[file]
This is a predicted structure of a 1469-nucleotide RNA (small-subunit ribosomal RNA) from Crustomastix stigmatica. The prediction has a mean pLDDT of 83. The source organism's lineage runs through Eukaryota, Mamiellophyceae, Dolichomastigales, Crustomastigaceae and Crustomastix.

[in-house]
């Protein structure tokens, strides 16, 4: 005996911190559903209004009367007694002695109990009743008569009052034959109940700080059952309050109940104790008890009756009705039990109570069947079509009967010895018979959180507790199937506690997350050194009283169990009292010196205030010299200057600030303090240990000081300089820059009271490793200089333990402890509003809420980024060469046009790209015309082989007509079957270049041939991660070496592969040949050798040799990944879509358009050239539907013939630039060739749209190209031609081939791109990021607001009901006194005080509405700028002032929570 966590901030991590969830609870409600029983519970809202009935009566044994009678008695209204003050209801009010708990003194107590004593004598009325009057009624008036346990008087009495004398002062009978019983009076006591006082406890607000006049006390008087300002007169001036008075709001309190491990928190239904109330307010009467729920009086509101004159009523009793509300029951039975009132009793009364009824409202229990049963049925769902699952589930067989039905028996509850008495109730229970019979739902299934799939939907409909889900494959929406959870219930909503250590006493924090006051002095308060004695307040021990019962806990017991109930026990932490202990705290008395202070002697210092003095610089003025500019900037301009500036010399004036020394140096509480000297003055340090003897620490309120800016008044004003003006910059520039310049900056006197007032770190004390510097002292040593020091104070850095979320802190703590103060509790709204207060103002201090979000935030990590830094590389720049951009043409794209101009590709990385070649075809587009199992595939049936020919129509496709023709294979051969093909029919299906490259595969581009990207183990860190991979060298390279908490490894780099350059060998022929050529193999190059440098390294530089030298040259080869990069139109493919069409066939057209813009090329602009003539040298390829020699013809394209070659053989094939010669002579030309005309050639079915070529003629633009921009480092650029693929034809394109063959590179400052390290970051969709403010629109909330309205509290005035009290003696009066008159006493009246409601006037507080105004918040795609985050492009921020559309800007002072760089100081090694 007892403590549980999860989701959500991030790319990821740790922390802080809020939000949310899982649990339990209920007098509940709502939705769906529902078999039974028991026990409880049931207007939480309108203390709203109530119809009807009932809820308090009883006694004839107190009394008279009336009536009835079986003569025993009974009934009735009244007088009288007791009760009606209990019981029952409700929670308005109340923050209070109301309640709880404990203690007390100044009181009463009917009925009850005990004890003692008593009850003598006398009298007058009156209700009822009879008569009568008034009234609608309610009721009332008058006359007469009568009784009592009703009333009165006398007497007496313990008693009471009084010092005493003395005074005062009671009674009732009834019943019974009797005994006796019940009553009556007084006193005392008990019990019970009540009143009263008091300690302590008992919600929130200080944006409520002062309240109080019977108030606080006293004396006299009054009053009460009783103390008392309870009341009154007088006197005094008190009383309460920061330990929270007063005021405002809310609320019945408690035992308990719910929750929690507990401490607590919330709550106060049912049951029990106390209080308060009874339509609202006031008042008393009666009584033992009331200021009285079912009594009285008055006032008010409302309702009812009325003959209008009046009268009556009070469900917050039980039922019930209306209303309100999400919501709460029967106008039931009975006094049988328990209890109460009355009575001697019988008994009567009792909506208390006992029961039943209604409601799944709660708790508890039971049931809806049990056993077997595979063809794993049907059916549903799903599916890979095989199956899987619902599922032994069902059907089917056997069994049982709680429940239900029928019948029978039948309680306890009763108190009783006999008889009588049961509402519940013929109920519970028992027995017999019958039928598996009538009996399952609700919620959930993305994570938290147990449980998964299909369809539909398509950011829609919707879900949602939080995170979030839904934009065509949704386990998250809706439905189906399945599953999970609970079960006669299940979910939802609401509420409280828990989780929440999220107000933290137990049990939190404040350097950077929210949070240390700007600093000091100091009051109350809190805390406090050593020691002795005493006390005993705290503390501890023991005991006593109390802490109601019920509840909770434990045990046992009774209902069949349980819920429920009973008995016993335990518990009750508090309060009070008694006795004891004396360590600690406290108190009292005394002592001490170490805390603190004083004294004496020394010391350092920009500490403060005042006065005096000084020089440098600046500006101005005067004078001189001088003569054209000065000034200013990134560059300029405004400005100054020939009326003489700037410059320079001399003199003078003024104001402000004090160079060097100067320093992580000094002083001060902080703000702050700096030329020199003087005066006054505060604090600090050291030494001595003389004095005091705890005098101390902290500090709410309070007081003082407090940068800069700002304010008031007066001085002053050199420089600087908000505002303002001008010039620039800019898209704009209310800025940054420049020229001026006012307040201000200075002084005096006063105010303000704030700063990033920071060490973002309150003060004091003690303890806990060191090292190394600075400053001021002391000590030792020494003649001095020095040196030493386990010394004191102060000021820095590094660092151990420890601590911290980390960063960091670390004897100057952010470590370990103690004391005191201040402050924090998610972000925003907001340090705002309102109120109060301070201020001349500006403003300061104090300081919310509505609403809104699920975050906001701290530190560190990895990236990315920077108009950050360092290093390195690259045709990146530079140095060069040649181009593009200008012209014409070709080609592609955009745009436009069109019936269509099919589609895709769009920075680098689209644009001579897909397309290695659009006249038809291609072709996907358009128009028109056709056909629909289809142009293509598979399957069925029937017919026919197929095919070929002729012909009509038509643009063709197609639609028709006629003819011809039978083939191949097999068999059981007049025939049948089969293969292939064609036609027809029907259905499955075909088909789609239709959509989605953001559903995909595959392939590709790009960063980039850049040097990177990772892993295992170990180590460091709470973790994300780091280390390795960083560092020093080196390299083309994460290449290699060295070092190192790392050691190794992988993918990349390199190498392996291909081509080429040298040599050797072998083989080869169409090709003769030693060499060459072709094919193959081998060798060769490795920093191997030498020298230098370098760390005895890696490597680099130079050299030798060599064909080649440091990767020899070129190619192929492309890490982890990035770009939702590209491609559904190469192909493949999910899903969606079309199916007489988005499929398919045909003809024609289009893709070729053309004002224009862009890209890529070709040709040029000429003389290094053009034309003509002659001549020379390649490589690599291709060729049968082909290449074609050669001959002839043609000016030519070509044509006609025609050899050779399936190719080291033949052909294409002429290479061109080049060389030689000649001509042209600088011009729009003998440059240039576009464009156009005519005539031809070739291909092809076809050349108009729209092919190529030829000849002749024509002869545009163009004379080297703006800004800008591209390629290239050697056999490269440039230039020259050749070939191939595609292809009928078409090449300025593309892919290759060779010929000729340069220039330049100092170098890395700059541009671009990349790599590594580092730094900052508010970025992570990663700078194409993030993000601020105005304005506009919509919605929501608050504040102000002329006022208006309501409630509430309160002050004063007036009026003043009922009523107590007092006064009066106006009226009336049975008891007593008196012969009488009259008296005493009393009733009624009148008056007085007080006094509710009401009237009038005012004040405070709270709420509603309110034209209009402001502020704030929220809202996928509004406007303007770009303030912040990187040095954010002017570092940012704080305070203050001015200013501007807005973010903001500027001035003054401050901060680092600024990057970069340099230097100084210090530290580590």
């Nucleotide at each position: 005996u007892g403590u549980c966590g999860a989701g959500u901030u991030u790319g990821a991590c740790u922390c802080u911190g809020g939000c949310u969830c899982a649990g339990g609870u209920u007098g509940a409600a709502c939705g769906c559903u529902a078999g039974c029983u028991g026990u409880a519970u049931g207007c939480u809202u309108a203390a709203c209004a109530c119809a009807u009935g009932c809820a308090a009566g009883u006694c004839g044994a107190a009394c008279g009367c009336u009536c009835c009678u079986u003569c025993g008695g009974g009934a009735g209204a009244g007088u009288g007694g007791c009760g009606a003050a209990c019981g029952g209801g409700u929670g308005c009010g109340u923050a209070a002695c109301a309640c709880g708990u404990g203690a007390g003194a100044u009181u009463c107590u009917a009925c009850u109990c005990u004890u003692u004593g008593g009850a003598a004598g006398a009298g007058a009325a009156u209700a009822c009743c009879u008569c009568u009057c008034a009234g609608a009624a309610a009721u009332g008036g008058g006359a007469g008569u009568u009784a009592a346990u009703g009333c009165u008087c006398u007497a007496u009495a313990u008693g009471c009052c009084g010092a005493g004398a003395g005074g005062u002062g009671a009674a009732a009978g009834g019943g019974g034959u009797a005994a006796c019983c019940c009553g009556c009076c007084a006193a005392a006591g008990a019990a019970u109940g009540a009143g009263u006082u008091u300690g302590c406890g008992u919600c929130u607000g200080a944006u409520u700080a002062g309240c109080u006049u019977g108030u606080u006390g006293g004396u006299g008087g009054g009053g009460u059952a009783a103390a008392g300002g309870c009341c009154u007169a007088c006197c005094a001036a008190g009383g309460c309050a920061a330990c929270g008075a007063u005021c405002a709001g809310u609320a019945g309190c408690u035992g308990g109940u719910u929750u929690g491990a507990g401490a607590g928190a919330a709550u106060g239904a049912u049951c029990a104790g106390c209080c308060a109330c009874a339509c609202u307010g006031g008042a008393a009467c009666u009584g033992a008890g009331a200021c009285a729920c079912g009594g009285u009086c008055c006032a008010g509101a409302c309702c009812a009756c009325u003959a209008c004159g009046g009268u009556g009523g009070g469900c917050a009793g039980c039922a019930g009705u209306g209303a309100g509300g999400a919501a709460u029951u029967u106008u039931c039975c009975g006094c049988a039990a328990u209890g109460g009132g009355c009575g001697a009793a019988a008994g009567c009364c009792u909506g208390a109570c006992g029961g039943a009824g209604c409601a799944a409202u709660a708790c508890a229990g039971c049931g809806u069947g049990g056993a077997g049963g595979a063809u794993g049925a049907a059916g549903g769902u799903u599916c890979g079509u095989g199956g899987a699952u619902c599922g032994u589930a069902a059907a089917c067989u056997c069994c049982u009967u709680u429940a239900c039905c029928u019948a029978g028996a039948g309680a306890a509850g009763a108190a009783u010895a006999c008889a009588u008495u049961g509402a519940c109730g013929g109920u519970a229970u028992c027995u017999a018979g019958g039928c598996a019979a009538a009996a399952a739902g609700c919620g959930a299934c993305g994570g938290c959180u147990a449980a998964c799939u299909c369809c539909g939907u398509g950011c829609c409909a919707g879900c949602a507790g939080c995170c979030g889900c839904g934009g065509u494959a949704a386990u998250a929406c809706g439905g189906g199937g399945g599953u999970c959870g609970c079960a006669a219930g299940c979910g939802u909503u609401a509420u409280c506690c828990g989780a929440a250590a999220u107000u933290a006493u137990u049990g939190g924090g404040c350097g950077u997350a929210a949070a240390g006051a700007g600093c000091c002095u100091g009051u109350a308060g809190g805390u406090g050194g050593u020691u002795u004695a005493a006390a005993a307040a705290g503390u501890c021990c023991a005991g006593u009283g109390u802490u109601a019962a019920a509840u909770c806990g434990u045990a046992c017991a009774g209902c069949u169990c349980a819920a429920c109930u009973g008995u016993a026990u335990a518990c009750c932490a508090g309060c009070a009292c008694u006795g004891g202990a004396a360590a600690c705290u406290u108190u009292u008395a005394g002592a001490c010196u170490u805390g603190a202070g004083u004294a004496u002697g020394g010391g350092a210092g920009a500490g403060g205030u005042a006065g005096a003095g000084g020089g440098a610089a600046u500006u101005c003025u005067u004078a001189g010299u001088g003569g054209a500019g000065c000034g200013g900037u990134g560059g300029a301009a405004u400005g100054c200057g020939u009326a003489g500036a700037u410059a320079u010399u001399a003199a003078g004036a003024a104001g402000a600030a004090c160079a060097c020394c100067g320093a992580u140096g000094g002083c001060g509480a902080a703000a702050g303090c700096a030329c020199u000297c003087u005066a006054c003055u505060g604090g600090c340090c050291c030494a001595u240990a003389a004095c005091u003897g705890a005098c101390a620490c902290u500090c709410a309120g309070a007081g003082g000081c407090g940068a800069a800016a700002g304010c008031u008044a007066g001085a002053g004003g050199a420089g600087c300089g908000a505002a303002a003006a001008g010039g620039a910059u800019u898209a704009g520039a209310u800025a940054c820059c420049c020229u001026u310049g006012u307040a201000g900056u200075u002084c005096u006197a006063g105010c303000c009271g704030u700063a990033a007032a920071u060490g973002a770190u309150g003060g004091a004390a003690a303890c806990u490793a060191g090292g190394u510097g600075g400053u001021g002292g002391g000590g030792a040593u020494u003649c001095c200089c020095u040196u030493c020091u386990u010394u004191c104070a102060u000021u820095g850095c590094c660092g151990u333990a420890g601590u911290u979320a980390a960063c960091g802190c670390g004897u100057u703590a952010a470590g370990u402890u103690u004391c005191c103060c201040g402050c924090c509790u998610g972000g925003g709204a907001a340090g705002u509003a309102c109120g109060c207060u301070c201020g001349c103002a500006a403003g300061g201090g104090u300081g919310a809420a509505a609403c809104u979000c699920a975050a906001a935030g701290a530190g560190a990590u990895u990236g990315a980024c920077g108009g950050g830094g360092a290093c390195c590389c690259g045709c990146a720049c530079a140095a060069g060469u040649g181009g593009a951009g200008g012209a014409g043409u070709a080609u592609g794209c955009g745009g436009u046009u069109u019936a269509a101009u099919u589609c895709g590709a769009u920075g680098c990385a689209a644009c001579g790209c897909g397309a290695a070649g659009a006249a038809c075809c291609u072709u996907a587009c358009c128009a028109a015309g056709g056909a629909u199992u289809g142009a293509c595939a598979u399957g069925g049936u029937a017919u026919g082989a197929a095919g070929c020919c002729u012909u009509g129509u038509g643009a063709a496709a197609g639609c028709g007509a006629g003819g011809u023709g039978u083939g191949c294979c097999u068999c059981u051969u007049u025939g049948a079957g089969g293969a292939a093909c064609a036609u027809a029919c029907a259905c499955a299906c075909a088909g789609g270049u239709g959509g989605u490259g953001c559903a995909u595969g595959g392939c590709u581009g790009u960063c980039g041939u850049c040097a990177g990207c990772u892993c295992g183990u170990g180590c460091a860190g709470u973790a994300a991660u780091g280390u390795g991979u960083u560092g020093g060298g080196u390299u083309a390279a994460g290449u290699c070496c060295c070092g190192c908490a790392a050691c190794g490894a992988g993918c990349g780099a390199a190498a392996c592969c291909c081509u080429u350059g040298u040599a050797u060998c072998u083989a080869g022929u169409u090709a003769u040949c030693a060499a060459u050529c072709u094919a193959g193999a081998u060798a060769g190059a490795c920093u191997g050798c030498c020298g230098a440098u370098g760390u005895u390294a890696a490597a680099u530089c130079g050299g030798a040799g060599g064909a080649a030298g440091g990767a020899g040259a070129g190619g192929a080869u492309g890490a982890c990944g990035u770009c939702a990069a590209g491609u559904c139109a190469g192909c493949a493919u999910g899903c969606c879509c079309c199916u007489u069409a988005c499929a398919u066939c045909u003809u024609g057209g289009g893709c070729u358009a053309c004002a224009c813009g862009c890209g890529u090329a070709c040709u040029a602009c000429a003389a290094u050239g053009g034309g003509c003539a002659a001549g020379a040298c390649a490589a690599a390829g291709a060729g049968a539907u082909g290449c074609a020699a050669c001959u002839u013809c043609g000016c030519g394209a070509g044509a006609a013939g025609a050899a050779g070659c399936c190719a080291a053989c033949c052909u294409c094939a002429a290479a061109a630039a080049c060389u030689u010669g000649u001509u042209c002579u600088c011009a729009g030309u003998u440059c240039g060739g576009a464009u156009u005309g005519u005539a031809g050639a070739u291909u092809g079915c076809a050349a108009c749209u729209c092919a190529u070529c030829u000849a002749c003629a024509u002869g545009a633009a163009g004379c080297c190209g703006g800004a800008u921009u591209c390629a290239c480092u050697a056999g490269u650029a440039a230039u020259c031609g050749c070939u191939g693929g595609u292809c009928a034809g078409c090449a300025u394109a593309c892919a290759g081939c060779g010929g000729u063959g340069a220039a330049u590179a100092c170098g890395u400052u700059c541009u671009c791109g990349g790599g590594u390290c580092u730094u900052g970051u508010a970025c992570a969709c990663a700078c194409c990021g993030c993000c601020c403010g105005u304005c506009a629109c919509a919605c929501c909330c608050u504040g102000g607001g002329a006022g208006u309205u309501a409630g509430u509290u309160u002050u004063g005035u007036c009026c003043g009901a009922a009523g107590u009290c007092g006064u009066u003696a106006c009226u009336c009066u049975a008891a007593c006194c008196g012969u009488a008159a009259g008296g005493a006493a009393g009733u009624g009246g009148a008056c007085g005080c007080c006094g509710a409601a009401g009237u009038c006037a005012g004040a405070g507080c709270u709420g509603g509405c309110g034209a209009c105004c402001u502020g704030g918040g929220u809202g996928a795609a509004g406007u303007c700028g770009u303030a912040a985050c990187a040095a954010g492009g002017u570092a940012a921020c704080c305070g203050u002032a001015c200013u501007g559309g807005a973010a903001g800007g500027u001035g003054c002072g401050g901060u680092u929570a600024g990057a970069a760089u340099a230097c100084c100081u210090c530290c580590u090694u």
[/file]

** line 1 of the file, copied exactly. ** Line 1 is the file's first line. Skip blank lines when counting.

This is a predicted structure of a 1469-nucleotide RNA (small-subunit ribosomal RNA) from Crustomastix stigmatica. The prediction has a mean pLDDT of 83. The source organism's lineage runs through Eukaryota, Mamiellophyceae, Dolichomastigales, Crustomastigaceae and Crustomastix.